Quick Takes – 1/10/2009

Ray Pritchard asks what will you leave behind in 2009? “George MacDonald … said, ‘The first thing in all progress is to leave something behind.’ … What are you going to leave behind in order to make progress this year? Remember that insanity is doing the same thing over and over again and expecting a different result.”

Mary at Wide Margins shares her Big Picture/Little Picture Bible reading plan. “I’m looking for two things. The first thing I pay attention to in my daily Bible reading is God. What does the passage reveal about God’s character? What does He care about? Then I note what God might be showing me for my life. What can I learn from the passage? Big picture first; little picture second.”

Senator Ted Kennedy advocating his then pro-life position in a 1971 letter: “When history looks back to this era it should recognize this generation as one which cared about human beings enough to halt the practice of war, to provide a decent living for every family, and to fulfill its responsibility to its children from the very moment of conception.” (In case you haven’t been keeping up, Senator Kennedy has long since changed his position on abortion.)

Justin Childers quotes Richard Baxter on anger management. “”When anger rises, confess your sin without delay to those around. Take the shame to yourself. Shame the sin and honour God …” [Baxter goes on to suggest saying to those around you], “I feel a sinful anger rising in my heart and am tempted to forget God’s presence and act in a way that is not proper for his glory and speak provoking words that I know would be displeasing to him.”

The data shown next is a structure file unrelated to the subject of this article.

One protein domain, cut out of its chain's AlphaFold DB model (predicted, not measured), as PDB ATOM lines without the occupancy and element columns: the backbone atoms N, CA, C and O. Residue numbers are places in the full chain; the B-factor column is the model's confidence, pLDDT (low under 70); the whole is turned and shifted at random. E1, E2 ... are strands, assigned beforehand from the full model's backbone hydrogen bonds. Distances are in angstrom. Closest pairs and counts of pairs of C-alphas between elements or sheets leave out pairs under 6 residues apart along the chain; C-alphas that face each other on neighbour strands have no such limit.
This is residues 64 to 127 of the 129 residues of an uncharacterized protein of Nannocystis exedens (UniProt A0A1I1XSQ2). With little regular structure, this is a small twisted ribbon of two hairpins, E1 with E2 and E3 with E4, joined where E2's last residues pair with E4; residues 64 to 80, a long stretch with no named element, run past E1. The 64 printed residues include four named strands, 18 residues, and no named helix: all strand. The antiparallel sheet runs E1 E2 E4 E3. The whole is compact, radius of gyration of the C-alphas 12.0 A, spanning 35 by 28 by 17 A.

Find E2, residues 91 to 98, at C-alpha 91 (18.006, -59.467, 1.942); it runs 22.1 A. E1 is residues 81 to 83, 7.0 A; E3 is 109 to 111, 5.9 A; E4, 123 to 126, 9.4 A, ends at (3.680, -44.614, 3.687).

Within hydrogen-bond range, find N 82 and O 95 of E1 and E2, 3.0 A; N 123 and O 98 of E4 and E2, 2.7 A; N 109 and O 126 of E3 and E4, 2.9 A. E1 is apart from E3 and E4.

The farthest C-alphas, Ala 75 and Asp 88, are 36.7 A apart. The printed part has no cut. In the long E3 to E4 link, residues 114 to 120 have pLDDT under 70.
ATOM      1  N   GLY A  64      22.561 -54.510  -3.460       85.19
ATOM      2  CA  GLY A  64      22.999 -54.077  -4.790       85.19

Peter Mead quotes Richard Baxter concerning the effect of the preacher’s thought life on the congregation. “When your mind is enjoying heavenly things, others will enjoy them, too. Then your prayers, praises, and doctrines will be heavenly and sweet to your people. They will feel when you have been much with God. Conversely, when I am depressed in soul, my flock will sense my cold preaching. When I am confused, my preaching is, too. Then, the prayers of others will reflect my own state of preaching. If we, therefore, feed on unwholesome food, either of errors or of fruitless controversies, then our hearers will likely fare the worse for it, whereas if we abound in faith, love, and zeal, how it will overflow to the refreshing of our congregations and to the increases in the same graces in others.”

2 Comments

  1. Mary says:

    Thanks for including me in your quick takes!

  2. Ray Fowler says:

    Mary – You’re welcome!

    Other readers, I encourage you to check out Mary’s fine blog: Wide Margins: Leave room to breathe, grow, enjoy, and create.

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